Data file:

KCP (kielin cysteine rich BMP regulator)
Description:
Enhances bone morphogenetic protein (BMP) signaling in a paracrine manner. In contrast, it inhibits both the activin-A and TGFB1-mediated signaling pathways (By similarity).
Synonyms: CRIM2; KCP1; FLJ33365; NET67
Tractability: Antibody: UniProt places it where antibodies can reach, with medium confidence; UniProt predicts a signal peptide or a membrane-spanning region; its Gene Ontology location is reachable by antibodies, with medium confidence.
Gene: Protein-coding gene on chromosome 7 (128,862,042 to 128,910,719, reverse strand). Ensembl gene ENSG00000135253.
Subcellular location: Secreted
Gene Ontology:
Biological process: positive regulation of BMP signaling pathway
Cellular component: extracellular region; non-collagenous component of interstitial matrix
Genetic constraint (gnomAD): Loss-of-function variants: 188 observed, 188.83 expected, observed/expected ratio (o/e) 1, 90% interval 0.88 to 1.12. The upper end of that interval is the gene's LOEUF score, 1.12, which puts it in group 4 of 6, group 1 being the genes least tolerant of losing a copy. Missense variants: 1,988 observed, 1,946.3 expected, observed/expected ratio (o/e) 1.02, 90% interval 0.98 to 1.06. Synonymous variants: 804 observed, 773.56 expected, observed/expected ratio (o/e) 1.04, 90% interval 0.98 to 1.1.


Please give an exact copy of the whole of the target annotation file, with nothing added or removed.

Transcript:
KCP (kielin cysteine rich BMP regulator)
Description:
Enhances bone morphogenetic protein (BMP) signaling in a paracrine manner. In contrast, it inhibits both the activin-A and TGFB1-mediated signaling pathways (By similarity).
Synonyms: CRIM2; KCP1; FLJ33365; NET67
Tractability: Antibody: UniProt places it where antibodies can reach, with medium confidence; UniProt predicts a signal peptide or a membrane-spanning region; its Gene Ontology location is reachable by antibodies, with medium confidence.
Gene: Protein-coding gene on chromosome 7 (128,862,042 to 128,910,719, reverse strand). Ensembl gene ENSG00000135253.
Subcellular location: Secreted
Gene Ontology:
Biological process: positive regulation of BMP signaling pathway
Cellular component: extracellular region; non-collagenous component of interstitial matrix
Genetic constraint (gnomAD): Loss-of-function variants: 188 observed, 188.83 expected, observed/expected ratio (o/e) 1, 90% interval 0.88 to 1.12. The upper end of that interval is the gene's LOEUF score, 1.12, which puts it in group 4 of 6, group 1 being the genes least tolerant of losing a copy. Missense variants: 1,988 observed, 1,946.3 expected, observed/expected ratio (o/e) 1.02, 90% interval 0.98 to 1.06. Synonymous variants: 804 observed, 773.56 expected, observed/expected ratio (o/e) 1.04, 90% interval 0.98 to 1.1.